Early detection of non-communicable diseases and screening for illness symptoms in communities are important parts of a medical services in any country. If such programs want to be performed with the usual laboratory tests and diagnostic methods using different scopes, it is time consuming and imposes a large financial burden on the medical system and the country. Portable medical sensors and devices were able to meet this need to a large extent. However, detection of low concentration biomarkers in biological fluids non-invasively were challengeable and required the construction of more sensitive devices with acceptable accuracy and precision. Besides, a need to miniaturize sensors for use in vivo online monitoring during many biological researches or for medical gadgets or even assembling on mobile-phones was raised. With the advent of nanotechnology and the introduction of various nanomaterials, the world of biosensors experienced huge changes. Various nanomaterials were widely applied for the design of biosensors to improve immobilization of bioreceptors, catalyze response processes, increase response time, extend sensor lifetime, increase signal to noise ratio, or even act as transducers. Integration of nanotechnology and biosensors technology led to introduce new devices, gadgets and rapid tests in human life which increased his life quality to a high extent. Here, some features and recent advances are reviewed.

Microfluidic Devices for 2D and 3D Cell Migration in Controllable Microenvironments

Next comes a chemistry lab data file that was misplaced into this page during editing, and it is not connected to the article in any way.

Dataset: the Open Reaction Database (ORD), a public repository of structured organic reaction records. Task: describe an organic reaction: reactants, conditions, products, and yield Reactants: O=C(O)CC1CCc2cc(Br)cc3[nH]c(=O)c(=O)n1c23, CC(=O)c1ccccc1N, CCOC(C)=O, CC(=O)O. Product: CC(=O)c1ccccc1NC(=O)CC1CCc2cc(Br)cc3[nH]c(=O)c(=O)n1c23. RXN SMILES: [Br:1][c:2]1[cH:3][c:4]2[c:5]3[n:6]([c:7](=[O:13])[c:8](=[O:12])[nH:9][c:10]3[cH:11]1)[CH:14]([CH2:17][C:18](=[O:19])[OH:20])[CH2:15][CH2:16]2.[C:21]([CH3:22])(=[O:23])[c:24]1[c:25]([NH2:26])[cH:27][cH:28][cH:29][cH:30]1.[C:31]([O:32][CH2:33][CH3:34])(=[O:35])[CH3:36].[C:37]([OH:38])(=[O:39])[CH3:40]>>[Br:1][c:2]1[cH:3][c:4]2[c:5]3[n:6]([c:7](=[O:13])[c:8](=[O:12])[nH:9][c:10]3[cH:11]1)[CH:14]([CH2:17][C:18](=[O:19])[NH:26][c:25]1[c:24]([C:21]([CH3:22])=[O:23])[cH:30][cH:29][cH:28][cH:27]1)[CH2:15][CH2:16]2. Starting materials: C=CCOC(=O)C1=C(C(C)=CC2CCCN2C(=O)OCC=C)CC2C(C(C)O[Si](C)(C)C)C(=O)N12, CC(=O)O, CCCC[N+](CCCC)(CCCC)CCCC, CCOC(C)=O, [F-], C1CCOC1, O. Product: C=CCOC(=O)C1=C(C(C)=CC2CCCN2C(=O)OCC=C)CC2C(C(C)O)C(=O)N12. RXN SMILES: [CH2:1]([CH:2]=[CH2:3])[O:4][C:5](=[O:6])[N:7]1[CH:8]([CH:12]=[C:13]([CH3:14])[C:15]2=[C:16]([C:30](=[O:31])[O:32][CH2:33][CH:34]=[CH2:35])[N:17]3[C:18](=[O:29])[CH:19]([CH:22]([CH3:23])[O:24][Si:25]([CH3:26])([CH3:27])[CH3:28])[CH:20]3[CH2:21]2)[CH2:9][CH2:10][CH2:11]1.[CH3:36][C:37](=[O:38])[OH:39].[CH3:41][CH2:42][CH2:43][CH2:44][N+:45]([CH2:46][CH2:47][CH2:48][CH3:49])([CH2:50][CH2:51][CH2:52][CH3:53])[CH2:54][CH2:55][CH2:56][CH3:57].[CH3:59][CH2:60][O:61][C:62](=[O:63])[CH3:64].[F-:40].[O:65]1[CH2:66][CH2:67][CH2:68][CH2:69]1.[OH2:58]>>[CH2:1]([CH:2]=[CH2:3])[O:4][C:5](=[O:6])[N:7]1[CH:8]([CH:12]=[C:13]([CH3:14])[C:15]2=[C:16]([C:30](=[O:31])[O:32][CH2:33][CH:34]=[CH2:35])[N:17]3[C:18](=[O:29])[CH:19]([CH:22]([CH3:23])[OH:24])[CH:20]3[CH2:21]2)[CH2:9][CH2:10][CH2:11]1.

Microfluidic devices have received wide attention and shown great potential in the field of tissue engineering and regenerative medicine. Investigating cell response to various stimulations is much more accurate and comprehensive with the aid of microfluidic devices. In this study, we introduce a microfluidic device by which the matrix density as a mechanical property and the concentration profile of a biochemical factor as a chemical property could be altered. Our microfluidic device has a cell tank and a cell culture chamber to mimic both 2D to 3D and 3D to 3D migration of three types of cells. Fluid shear stress is negligible on the cells and a stable concentration gradient can be obtained by diffusion. The device was designed by a numerical simulation so that the uniformity of the concentration gradients throughout the cell culture chamber was obtained. Adult neural cells were cultured within this device and they showed different branching and axonal navigation phenotypes within varying nerve growth factor (NGF) concentration profiles. Neural stem cells (NSCs) were also cultured within varying collagen matrix densities while exposed to NGF concentrations and they experienced 3D to 3D collective migration. By generating vascular endothelial growth factor (VEGF) concentration gradients, adult human dermal microvascular endothelial cells (HDMVECs) were also migrated in a 2D to 3D manner and formed a stable lumen within a specific collagen matrix density. It was observed that a minimum absolute concentration and concentration gradient was required to stimulate migration of all types of the cells. This device has the advantage of changing multiple parameters simultaneously and is expected to have wide applicability in cell studies.